Despite data showing that pressure on the UK consumer’s purse to curb spending is increasing, the pound managed to trade higher versus the euro. Sterling dropped to a four-week low versus the euro to €1.1095, before climbing higher to finish the session in positive territory.
|What do these figures mean?|
When measuring the value of a pair of currencies, one set equals 1 unit and the other shows the current equivalent. As the market moves, the amount will vary from minute to minute.
For example, it could be written: 1 GBP = 1.13990 EUR
Here, £1 is equivalent to approximately €1.14. This specifically measures the pound’s worth against the euro. If the euro amount increases in this pairing, it’s positive for the pound.
Or, if you were looking at it the other way around: 1 EUR = 0.87271 GBP
In this example, €1 is equivalent to approximately £0.87. This measures the euro’s worth versus the British pound. If the sterling number gets larger, it’s good news for the euro.
Sterling has suffered this week as pound traders contend with not only political uncertainty over UK Prime Minister Theresa May’s future, but also with a weak outlook for UK economy. Data yesterday showed that in the 3 months to September UK wages grew (excluding bonuses) 2.2% on an annual basis. Although this was slightly higher than the level of 2.1% that city analysts had predicted, it is still considerably lower than the 3% level of inflation. The UK workforce actually experienced a wage cut of 0.4% in real terms (after inflation is accounted for). This is because even if there is an increase in the wage, the purchasing power of money in the market decreased as inflation increased. Therefore, the pound tumbled versus the euro following the release.
|Why does poor economic data drag on a country’s currency?|
|Slowing economic indicators point to a slowing economy. Weak economies have weaker currencies because institutions look to reduce investments in countries where growth prospects are low and then transfer money to countries with higher growth prospects. These institutions sell out of their investment and the local currency, thus increasing supply of the currency and pushing down the money’s worth. So, when a country or region has poor economic news, the value of the currency tends to fall.|
Sterling gained ground towards the end of the previous session. However, it could plummet again today if data shows that the pressure on household income is causing the consumer to limit spending. Analysts are forecasting that UK retail sales will have declined 0.4% over the year in October, as lower incomes and higher prices began to impact on consumer spending habits. Lower sales could unnerve the pound trader as we head into the Christmas period.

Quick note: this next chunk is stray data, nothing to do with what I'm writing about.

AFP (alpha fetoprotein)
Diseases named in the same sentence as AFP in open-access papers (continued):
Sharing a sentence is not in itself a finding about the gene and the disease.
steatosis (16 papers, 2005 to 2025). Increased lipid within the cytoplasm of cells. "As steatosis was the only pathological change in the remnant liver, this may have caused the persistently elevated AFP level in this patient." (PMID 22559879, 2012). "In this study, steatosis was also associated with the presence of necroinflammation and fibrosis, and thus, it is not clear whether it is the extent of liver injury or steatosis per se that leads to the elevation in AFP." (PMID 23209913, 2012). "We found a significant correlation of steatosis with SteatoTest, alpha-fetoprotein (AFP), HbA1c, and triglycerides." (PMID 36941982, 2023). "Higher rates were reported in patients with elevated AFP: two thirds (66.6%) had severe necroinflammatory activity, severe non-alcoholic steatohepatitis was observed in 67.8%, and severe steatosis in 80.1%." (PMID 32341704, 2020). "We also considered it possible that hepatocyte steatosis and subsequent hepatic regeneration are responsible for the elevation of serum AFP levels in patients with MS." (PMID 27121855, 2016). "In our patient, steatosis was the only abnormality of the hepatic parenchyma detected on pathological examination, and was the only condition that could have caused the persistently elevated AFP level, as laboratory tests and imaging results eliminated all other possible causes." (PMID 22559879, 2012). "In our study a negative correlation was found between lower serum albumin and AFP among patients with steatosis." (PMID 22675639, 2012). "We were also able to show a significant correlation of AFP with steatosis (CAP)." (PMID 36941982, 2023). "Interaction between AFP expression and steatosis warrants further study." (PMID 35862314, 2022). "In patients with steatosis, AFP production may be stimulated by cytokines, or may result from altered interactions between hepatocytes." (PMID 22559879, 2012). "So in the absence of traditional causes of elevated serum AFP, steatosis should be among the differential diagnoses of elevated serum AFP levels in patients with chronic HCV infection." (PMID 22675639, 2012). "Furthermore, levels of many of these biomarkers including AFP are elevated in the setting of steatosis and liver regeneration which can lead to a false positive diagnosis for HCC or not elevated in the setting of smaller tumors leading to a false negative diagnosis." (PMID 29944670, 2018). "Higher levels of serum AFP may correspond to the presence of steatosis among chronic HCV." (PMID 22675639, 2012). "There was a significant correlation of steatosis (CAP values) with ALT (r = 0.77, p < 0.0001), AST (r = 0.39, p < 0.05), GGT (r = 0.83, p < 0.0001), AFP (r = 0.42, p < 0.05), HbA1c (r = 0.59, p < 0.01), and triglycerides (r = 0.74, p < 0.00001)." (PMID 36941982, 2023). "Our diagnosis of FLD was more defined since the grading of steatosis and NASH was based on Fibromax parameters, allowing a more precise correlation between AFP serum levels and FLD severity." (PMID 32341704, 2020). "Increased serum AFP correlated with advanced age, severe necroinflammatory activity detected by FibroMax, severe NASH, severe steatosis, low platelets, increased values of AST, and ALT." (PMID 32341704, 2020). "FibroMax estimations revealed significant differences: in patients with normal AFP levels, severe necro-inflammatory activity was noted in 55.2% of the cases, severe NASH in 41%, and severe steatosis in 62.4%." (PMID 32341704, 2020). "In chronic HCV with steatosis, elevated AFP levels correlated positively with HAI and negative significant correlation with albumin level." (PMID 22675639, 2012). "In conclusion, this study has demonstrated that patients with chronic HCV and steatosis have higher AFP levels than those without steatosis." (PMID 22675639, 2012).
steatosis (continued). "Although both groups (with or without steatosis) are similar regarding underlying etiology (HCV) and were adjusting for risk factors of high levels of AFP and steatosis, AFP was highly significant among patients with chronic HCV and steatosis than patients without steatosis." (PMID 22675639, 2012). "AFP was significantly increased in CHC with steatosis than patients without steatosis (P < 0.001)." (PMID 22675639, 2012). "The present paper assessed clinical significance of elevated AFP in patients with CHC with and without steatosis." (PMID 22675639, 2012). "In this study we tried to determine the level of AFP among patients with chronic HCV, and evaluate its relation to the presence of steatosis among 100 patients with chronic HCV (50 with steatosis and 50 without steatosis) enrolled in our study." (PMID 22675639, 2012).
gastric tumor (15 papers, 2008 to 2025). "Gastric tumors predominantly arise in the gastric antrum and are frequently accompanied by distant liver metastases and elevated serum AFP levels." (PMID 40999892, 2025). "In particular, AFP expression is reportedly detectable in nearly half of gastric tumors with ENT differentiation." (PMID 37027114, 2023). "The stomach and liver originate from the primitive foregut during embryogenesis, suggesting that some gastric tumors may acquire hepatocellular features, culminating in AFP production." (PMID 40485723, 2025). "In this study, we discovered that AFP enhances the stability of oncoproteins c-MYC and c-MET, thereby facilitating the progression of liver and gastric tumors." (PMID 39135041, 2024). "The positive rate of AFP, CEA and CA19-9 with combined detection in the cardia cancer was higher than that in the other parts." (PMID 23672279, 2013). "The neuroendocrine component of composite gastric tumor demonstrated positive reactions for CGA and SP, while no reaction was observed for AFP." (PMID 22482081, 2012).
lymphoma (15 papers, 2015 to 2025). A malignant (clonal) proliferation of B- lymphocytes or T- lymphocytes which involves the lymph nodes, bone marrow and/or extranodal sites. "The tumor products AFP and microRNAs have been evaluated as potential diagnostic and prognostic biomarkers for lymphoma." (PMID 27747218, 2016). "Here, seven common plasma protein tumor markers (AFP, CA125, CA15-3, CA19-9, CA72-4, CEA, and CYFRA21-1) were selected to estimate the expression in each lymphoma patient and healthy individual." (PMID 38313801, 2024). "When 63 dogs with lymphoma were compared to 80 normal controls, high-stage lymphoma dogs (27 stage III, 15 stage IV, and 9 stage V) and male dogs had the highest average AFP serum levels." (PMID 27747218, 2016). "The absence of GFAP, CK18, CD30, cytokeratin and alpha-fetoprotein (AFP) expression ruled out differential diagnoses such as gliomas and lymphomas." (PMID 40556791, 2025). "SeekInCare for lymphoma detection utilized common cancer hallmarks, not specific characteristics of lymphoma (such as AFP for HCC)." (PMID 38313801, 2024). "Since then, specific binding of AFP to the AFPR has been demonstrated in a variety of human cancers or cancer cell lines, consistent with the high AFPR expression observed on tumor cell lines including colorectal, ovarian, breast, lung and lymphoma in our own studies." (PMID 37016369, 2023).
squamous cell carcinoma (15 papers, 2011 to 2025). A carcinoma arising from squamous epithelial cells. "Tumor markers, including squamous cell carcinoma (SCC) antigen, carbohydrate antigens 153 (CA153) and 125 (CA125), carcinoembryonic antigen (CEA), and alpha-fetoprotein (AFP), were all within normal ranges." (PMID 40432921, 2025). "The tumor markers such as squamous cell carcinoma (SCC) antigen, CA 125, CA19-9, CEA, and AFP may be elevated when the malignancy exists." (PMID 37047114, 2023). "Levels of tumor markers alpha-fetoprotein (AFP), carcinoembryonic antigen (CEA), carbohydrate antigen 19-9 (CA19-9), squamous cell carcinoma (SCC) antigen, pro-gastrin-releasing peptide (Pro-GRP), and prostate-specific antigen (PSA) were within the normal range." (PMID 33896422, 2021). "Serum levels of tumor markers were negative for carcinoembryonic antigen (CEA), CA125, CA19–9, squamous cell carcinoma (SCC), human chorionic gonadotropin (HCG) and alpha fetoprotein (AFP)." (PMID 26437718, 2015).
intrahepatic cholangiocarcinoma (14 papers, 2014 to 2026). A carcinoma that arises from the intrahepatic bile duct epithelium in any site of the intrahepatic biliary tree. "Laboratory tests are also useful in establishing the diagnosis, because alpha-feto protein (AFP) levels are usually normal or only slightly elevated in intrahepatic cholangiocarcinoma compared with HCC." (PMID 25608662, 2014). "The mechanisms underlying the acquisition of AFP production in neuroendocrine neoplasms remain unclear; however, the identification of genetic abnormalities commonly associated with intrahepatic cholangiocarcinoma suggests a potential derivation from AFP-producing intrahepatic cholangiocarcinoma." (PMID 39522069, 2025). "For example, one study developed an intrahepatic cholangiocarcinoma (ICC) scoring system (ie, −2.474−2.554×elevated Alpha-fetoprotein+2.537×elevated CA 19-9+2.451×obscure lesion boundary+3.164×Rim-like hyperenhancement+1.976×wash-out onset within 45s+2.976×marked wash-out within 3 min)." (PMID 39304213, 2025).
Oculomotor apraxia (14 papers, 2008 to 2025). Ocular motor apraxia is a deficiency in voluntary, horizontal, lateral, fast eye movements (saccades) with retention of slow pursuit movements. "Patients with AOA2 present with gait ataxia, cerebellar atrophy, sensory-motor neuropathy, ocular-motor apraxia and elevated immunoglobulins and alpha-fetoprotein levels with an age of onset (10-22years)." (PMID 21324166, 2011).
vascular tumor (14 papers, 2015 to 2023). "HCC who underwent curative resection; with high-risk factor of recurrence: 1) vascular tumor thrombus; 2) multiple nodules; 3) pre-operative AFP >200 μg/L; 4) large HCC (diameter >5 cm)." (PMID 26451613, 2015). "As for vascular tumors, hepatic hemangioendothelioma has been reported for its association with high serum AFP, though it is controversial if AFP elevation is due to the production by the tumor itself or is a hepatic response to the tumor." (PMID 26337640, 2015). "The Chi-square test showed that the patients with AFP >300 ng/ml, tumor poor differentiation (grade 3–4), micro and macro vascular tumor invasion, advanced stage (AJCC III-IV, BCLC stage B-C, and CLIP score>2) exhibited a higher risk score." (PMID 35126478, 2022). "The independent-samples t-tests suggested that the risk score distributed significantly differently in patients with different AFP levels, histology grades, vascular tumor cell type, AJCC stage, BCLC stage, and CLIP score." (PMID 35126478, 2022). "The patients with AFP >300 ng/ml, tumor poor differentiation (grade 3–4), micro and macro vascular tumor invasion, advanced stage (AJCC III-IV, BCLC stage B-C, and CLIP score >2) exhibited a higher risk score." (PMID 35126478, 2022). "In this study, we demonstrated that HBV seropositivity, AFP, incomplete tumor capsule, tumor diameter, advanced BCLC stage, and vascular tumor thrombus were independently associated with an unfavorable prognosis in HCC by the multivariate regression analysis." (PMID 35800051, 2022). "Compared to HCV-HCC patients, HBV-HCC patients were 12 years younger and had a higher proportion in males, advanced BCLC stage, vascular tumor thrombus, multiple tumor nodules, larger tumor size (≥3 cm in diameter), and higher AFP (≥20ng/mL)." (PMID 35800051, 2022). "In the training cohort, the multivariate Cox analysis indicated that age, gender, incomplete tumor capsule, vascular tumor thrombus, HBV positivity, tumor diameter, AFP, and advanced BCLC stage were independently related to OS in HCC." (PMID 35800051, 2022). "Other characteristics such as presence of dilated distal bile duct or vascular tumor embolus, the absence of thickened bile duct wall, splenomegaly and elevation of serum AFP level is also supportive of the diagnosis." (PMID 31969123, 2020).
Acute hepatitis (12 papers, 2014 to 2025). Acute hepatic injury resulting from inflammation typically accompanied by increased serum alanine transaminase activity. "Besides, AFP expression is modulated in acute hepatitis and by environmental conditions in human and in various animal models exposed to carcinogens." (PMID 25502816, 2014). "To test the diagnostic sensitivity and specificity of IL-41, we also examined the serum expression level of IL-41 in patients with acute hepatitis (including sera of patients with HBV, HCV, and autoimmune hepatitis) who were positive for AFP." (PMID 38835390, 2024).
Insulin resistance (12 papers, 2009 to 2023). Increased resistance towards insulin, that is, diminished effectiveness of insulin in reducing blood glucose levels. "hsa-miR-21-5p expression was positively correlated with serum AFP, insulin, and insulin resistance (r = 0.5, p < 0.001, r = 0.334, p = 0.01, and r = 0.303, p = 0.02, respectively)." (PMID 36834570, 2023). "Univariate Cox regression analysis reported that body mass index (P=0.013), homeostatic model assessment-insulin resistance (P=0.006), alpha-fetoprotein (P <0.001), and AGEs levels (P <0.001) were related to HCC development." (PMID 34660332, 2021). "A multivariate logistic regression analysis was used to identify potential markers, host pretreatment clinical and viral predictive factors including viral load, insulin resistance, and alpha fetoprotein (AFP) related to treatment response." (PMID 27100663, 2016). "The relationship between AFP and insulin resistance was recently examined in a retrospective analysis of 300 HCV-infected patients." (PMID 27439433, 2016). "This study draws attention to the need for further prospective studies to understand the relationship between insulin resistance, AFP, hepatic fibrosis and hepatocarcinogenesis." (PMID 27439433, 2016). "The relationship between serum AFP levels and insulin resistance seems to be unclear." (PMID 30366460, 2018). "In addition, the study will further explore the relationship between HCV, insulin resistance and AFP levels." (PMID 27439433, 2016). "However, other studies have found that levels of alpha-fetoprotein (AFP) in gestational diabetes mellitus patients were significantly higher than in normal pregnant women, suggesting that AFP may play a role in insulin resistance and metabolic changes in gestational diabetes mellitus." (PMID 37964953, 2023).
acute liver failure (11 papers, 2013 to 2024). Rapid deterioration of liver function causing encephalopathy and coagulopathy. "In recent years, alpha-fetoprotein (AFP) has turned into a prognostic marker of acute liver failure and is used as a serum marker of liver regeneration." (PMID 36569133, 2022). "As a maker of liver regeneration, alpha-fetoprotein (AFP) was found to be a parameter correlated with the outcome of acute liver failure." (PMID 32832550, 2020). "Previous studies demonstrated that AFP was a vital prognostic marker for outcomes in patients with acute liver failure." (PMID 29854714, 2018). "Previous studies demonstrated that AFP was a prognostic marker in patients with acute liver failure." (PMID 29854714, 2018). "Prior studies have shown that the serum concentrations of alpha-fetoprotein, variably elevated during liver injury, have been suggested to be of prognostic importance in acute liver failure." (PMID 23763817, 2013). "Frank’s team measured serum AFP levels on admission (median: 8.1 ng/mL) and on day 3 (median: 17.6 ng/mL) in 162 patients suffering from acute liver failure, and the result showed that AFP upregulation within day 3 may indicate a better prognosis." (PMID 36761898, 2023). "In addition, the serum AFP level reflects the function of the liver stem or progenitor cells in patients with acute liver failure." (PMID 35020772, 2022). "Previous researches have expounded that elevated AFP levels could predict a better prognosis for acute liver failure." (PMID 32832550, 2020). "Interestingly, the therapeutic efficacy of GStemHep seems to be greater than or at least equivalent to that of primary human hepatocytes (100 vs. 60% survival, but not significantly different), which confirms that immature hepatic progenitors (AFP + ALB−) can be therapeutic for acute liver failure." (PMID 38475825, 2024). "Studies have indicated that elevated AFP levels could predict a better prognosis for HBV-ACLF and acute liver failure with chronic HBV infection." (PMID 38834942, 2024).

The euro had a strong start to the month, strengthening in it’s value versus the pound. The strength in the euro has been largely due to robust economic data coming out of the bloc. Yet, despite the strong data, inflation remains low, which is preventing the European Central Bank (ECB) from hiking interest rates.
On Wednesday ECB chief economist Peter Praet boosted hopes of a rate rise by commenting that as the ECB’s bond buying decreases, forward guidance (comments about future interest rates) would increasingly provide support. The bond buying program is a way by which the ECB increases money supply in the economy. It does this by buying bonds instead of an investor. The investor now can use that money to buy some other bonds, thereby increasing the supply of money in the market. Peter Praet’s comments show a slight shift in ECB’s rhetoric towards a more hawkish language, which helped the euro.
Today inflation data for the eurozone will be the focus of attention. Inflation in the bloc is failing to move higher towards the ECB’s 2% annual target level. Analyst are anticipating an increase in inflation of just 0.1% month on month and just 1.4% year on year. Weak inflation data could put a firm stop to the euro rally.
|This publication is provided for general information purposes only and is not intended to cover every aspect of the topics which it deals. It is not intended to amount to advice on which you should rely. You must obtain professional or specialist advice before taking, or refraining from, any action on the basis of the content in this publication. The information in this publication does not constitute legal, tax or other professional advice from TransferWise Limited or its affiliates. Prior results do not guarantee a similar outcome. We make no representations, warranties or guarantees, whether express or implied, that the content is the publication is accurate, complete or up to date.|